Jennifer Toole, a Columbia resident and bike system consultant, spoke about how some other communities became bike friendly. She explained that the miles driven in a car per capita in the US has actually peaked in 2006. This was the first time this happened since the invention of the car.
Jennifer highlighted Boulder Colorado because it has about the same population and demographics as Columbia.
"Bike paths criss-cross Boulder County like spiders’ webs. If you can’t find a road to get where you’re going now that has a big, fat shoulder — or if there isn’t a dedicated multi-use path to lead you where you want to go — there will probably be one in the near future. The Boulder Valley Comprehensive Plan, which outlines the vision for how the county should be developed, calls for a network of regional trails connecting all the towns to one another. Check out more information on the regional trails at www.bouldercounty.org and check out a map of the city of Boulder’s bike paths here."
Boulder has even closed off some of its streets downtown and made them walking mall areas.
Portland Oregon was the second city profiled as bike friendly.
As you can see above the bikers in a heavily traveled street have designated "green areas" that permit safe separation from the cars. Bike safety can be designed into heavily traveled areas, such as our Town Center and Route 175.
One of the reasons many of us are afraid to ride on our roads is the closeness of the cars passing us. Having a car pass you at 45 or 50 miles per hour with inches separation is a scary experience. Some cities like San Francisco have created a buffered area for some separation.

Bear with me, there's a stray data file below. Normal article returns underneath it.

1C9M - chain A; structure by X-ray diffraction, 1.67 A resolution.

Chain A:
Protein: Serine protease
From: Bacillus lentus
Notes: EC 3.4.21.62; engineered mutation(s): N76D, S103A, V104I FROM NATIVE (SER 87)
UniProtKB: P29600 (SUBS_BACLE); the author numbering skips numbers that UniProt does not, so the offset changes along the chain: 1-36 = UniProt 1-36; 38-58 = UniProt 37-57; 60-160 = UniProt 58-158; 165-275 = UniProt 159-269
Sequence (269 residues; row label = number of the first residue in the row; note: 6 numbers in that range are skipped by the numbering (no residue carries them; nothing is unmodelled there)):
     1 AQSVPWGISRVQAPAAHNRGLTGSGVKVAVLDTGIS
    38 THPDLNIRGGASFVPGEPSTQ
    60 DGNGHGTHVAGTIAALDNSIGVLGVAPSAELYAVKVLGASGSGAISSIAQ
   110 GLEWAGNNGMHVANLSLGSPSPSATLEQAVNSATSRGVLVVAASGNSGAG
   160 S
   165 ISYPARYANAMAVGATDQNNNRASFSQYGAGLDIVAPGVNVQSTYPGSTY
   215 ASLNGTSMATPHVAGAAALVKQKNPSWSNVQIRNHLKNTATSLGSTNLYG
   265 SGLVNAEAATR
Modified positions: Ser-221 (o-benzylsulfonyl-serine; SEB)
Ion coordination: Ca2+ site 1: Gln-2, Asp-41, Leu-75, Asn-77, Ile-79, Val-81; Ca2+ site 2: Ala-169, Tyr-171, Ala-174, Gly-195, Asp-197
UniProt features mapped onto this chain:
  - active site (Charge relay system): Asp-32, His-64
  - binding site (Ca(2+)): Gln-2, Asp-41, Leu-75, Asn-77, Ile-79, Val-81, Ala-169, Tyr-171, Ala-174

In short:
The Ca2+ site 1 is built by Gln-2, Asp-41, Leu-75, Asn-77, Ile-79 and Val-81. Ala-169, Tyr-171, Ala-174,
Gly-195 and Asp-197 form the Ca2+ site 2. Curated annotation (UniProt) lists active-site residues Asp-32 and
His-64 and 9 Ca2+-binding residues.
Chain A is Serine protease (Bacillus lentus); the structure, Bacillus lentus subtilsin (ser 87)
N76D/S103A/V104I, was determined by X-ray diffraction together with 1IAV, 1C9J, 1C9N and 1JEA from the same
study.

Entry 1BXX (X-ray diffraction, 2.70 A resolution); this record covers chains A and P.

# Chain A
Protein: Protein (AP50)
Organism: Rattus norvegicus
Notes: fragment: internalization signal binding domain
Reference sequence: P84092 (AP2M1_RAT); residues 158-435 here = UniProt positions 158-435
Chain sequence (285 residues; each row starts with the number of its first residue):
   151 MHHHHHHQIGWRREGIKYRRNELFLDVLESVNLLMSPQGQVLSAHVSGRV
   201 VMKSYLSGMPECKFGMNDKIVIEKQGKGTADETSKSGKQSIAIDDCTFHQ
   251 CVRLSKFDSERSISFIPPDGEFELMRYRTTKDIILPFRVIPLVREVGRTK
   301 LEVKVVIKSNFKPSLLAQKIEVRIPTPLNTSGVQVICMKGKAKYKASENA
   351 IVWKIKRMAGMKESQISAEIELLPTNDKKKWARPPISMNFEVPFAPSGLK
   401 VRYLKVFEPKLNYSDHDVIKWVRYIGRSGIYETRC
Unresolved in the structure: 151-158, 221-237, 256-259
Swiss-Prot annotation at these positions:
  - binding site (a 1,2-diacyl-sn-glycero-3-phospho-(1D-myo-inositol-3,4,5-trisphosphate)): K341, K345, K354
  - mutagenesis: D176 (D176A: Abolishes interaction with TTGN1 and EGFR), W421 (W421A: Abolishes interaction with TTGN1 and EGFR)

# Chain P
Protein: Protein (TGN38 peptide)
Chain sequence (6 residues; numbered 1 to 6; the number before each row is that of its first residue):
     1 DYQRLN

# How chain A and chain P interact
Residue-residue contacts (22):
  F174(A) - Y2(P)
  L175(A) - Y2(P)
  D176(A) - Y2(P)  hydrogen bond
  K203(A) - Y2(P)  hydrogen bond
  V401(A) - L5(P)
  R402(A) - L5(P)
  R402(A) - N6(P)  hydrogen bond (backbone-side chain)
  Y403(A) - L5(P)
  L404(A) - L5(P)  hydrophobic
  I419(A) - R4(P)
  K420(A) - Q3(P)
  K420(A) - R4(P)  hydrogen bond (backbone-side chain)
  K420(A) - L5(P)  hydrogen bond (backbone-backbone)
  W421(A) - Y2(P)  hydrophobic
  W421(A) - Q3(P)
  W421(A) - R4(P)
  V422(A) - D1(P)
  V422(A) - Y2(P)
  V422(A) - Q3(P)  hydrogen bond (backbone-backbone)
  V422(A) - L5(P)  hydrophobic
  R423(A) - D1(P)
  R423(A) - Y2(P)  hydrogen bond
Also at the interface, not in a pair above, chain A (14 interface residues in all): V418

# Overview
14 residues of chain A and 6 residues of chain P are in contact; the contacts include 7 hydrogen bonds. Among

So how do you take our existing road layouts and create bike lanes? One way is shown in the following picture.
Taking a 4 lane road like the picture on the left and converting to a single left turn lane for each direction as in the picture on the right creates space for bike lanes in each direction. We have many of these types of roads in Columbia. Does Brokenland Parkway, Twin River Parkway, Dobbin Road and Oakland Mills Road need to be four lane just to accommodate left hand turns? The traffic volume on these roads could be handled by one lane traffic in each direction.
So where does this leave us in Columbia? As you can see much of the changes need to be done to our road system. Roads are the turf of Howard County government so that is where these changes need to be championed. The County has plans this year to develop a Bike Master Plan in conjunction with the Columbia Association "to identify barriers and prioritize projects for implementation." Having our community develop what you have seen in the communities above would greatly enhance our community as "a great place to live." Maybe we could give Eden Prairie Minnesota something to think about next year.